Can Bad possibly be as big as Thriller? In the years since the success of Thriller the public has found new heroes playing similar music — including Michael's own sister. Janet, whose album, Control, sold 4.5 million copies. If Bad sells "only" 10 million copies, that will be more than virtually any other record but could be viewed as a failure for Michael Jackson.
A few days after his house party Michael showed up unannounced at the offices of The Album Network, a small radio trade publication, to preview a few cuts of Bad for the editors. "It's such overkill, and it's undignified," says the manager of another major star. "Michael Jackson is past the point where he should be appearing be beg radio. That's what you do with your baby acts that you're trying to introduce."
"History's history," contends Frank Dileo. "I've got to work this harder. We've got to work this as if it was Miami Sound Machine. It's got to have the same intensity… You lose when you take things for granted. We don't do that. We win. We're into winning."
But the reason for this big push is more complicated than that. To top Thriller, Michael must counteract the backlash that began in 1984 during the much-hyped Jacksons' Victory tour. The slick and impersonal show was such an artistic and financial mess that by the end of the tour it wasn't even selling out; Michael ended up giving his money to charity, but fans still felt cheated. And those who weren't turned off by the intense media circus may have been alienated by Michael's increasingly eccentric behavior.
Stevie Wonder, who has known Michael since his childhood at Motown and who duets with him on Bad's "Just Good Friends," thinks Michael's priorities are a little out of whack. "You can't think about what people will like; you go crazy doing that. If it's possible for him to sell 50 million records, let that happen. But if it doesn't, it's not the end of the world. It's just records."
Failure seems an especially painful prospect for Michael, for whom satisfaction apparently comes not from within but from outside things like sales and awards, which can be fickle. In 1983 he and Rolling Stone's Gerri Hirshey discussed the phenomenon of the four hit singles from Off the Wall, the album that preceded Thriller in 1979. "Nobody broke my record yet, thank God," said Michael. "Hall and Oates tried but they didn't."
After Off the Wall won only one Grammy (in an R&B category), Michael told another reporter, "It bothered me. I cried a lot. My family thought I was going crazy because I was weeping so much about it." The down side of the astronomical success of Thriller is that Michael is now no longer competing with anyone but himself: he has been catapulted forever into his own lonely stratosphere.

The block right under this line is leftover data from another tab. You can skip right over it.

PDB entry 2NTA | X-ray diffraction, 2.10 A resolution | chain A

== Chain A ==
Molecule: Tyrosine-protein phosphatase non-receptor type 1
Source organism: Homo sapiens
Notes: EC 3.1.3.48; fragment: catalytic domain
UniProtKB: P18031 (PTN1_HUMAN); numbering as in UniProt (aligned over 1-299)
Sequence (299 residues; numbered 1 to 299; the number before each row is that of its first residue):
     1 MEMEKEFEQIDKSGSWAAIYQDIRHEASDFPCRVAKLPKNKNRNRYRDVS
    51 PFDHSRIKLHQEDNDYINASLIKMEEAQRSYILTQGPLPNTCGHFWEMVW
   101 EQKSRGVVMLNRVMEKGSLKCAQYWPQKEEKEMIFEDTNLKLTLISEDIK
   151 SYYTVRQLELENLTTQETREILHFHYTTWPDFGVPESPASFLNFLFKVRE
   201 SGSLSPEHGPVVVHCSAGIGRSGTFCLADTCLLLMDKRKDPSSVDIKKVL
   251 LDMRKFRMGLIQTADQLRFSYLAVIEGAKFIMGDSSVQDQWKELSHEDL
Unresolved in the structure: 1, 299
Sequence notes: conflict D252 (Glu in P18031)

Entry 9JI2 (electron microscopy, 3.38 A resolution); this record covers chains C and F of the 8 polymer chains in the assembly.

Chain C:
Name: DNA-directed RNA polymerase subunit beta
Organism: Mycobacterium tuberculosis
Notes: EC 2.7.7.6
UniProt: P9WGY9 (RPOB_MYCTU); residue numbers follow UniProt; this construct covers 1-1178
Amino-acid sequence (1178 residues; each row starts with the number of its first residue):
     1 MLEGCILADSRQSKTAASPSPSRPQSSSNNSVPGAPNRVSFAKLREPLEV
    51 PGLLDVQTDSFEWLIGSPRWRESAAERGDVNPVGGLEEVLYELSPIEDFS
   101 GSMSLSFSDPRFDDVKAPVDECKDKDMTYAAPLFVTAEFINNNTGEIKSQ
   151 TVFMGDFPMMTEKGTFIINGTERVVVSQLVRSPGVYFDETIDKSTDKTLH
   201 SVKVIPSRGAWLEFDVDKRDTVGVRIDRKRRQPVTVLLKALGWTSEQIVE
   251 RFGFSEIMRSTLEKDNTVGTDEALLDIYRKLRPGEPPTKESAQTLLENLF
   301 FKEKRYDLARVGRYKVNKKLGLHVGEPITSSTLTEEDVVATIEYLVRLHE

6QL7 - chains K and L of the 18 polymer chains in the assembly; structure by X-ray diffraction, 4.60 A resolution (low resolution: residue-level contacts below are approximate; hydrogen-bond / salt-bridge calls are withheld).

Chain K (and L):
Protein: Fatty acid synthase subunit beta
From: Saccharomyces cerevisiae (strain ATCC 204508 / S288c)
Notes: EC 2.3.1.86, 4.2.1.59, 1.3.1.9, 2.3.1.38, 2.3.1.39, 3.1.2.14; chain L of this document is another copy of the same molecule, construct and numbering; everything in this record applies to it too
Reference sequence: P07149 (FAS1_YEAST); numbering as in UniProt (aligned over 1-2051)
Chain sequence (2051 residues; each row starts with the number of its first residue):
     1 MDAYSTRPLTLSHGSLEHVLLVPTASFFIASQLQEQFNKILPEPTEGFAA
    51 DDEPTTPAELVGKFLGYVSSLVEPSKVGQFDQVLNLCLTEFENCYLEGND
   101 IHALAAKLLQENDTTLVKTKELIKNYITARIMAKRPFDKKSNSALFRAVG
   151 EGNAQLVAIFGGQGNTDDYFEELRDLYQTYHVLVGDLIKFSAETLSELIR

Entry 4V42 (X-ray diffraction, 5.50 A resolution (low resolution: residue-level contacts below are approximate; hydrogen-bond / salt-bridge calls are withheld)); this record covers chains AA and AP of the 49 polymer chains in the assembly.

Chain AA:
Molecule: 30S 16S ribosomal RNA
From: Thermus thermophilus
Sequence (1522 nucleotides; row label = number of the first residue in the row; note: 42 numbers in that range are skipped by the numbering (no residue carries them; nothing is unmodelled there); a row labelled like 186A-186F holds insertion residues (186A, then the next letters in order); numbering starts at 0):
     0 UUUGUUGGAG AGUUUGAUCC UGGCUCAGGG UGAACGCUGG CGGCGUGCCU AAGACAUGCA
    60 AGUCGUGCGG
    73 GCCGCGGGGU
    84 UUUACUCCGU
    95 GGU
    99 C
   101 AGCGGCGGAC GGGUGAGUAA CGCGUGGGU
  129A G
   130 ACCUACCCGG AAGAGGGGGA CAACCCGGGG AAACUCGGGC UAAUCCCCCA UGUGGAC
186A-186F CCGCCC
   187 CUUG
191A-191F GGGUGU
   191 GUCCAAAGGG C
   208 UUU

"I'm gonna sue!" cries Michael Jackson's manager, a 220-pound, five-foot-two cigar-chomping cross between Colonel Tom Parker and P.T. Barnum. Frank Dileo is standing in his Encino office, an oversize cabana facing his swimming pool, just a short distance from his roomy ranch house, fuming about the previous night's Late Show, on the Fox network. The show featured a twenty-year-old Michael Jackson impersonator named Valentino Johnson, who had spent $40,000 to have his features cosmetically altered to look like the star. Dileo is infuriated that the subject of Michael Jackson and plastic surgery has again been raised in the media.
"I can't understand why people keep bringing that up," he says, settling into the sofa before his desk: a large, uncluttered coffee table. "So many terrible things have been written."
Unwrapping a cigar, he places it in his mouth, unlighted. Dileo hasn't shaved this morning; his longish brown hair is slicked back, tied in a ponytail. "Okay, so he had his nose fixed, and the cleft — big deal. I got news for you, my nose has broke five times. It's been fixed twice. Who gives a shit? Who cares? Elvis had his nose done. Marilyn Monroe had her nose done, had her breasts done ? everybody's had it done."
Michael calls Dileo Uncle Tookie (now also the name of the stuffed frog in Michaels Pets). The Bad song "Smooth Criminal" opens with the sound of Michael's heartbeat and Dileo breathing heavily; on the Bad inner sleeve Michael put a photo of himself and Dileo in silhouette with a caption the reads, ANOTHER GREAT TEAM. "Elvis and the Colonel are in our minds a lot ? the Beatles and Brian Epstein ? Abbott and Costello," Dileo explains. Michael and his manager talk on the phone constantly (Dileo has said "eighty-two times a day"), spend most of their days together, live less than five minutes apart. Dileo plays understanding father to Michael's impetuous ten-year-old.
Dileo hesitantly claims some responsibility for Michael's "new look," noting that "I bring a street attitude to Michael" He proudly recounts teaching Michael about Al Capone, "me explaining to him about all those type of people. Whether Capone was a good guy or a bad guy is yet to be determined in my mind. But nobody had more style." Dileo becomes animated when he mentions that Martin Scorsese wants to cast him as a gangster in the upcoming film of Wiseguy.